Women who lose part or all of one or both breasts due to breast cancer surgery may choose to have new breasts created with their own tissue — a process that also may or may not involve breast implants. A wide range of reconstruction procedures is available, including a variety of flaps and options to use either implants or what is known as autologous fat transfer.
Each surgery has its own unique benefits and challenges, but there are variables to consider beyond what the procedure can offer for a patient’s immediate situation.
A study performed earlier in 2017 revealed that, for patients who underwent radiation therapy for breast cancer, breast reconstruction with implants failed in about 30 percent of the group. The 29.4 percent of these patients whose reconstruction was unsuccessful is compared to a failure rate of just 4.3 percent in the group who had autologous reconstruction.
While this highlights the fact that breast reconstruction patients whose journey involves both radiation and implants face potential reconstruction failure at a rate 11 times greater than their autologous counterparts, it also underscores the importance of looking at the entire breast cancer treatment and reconstruction process as a whole.
Plastic surgeons who know that their patients are likely to be undergoing radiation therapy as a part of their breast cancer treatment are better equipped to recommend an appropriate reconstruction strategy, such as a DIEP flap.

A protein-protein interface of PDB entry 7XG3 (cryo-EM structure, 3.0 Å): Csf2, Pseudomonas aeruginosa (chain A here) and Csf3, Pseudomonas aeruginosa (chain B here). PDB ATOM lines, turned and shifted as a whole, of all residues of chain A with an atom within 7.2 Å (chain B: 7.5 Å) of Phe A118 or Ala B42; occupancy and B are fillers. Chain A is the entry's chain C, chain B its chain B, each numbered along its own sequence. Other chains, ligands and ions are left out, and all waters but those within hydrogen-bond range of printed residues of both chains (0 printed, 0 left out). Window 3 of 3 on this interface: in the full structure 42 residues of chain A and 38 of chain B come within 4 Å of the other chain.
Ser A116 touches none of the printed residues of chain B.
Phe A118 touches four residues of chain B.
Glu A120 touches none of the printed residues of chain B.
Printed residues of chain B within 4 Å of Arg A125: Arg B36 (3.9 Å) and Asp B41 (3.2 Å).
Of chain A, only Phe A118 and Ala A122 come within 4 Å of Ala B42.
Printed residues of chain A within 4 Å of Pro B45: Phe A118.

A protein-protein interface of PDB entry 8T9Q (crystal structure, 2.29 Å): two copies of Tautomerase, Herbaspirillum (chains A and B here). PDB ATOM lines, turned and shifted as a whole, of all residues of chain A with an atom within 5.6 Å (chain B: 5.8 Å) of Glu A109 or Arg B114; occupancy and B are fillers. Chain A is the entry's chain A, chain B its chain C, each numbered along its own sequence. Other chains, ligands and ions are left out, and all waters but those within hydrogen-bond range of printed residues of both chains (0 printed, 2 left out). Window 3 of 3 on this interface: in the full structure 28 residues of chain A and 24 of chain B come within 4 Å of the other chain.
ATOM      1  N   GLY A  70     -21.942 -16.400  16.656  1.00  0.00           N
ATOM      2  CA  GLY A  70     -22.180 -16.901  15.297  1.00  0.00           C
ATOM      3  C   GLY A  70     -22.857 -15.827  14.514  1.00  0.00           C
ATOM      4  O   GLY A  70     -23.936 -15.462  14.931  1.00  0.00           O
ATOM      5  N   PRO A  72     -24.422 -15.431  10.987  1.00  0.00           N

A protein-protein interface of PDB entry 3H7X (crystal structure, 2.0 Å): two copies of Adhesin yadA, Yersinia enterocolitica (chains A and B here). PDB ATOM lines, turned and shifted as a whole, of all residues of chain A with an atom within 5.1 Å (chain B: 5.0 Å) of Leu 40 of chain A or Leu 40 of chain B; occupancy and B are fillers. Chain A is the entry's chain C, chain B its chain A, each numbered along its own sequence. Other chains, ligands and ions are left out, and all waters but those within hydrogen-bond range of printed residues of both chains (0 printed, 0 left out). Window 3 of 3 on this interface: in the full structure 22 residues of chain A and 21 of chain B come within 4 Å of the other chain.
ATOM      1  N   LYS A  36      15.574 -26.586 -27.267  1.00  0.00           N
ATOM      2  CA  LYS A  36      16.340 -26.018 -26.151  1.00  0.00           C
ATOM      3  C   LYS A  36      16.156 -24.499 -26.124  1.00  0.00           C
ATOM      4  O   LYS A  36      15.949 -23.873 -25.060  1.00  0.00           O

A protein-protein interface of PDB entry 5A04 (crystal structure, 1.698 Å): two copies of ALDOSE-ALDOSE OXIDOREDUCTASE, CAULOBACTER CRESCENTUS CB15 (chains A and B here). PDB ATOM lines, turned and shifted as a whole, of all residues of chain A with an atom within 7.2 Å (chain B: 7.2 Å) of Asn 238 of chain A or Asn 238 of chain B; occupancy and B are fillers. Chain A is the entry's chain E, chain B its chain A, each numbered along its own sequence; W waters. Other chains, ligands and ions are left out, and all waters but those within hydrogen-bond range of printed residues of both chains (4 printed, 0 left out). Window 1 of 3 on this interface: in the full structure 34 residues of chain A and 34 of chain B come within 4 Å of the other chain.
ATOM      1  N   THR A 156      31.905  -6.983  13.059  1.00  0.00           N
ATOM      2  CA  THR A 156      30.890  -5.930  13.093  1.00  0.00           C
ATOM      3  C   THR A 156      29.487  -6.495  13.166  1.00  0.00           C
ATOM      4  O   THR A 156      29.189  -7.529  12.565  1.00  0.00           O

The deep inferior epigastric artery perforator flap (DIEP for short) takes skin and fat from the patient’s own abdominal area and uses it to create a new breast mound, either just after mastectomy surgery or later, if the patient chooses. While this procedure allows for the installation of implants, in some cases, the tissue harvested from the donor area is enough to allow for a new breast to be built with no need for an implant.
Involving the careful connection of blood vessels to nourish the transplanted tissue, DIEP flap surgery is a very technical endeavor—but one with a higher rate of long-term success in patients with irradiated breasts. That said, this surgical option is available only to candidates whose anatomy and other factors allow for it.
Other flap-based options include the muscle-sparing TRAM flap, which can allow for the construction of a larger breast; the superficial inferior epigastric artery (SIEA) flap, which avoids involving the abdominal muscles; the transverse upper gracilis flap, which takes tissue from the thigh instead of the abdomen; and the pedicled TRAM and latissimus flaps.
Again, it should be noted that flap surgeries are only available to patients who meet certain health and weight criteria. But for radiation patients for whom breast reconstruction is a priority, they should be explored with help from an experienced plastic surgeon before any decisions are made.
Removing any tumors and cancer cells is obviously of utmost importance for a breast cancer patient, and the decisions guiding this aspect of a patient’s journey should be given the most weight as the top priority. Thanks to modern technology and advances in medicine, as well as diagnostic techniques and well-educated patients who can benefit from an earlier diagnosis, aesthetics can be a part of the conversation—without sacrificing health considerations.
For some women, breast reconstruction is a vital part of their own journey, giving them emotional and mental healing as they continue to deal with life after mastectomy and cancer treatment. With that in mind, every precaution should be taken to allow the reconstructed breasts the best chance of survival.
Terry Myckatyn is a plastic surgeon, West County Plastic Surgeons of Washington University, St. Louis, MO.
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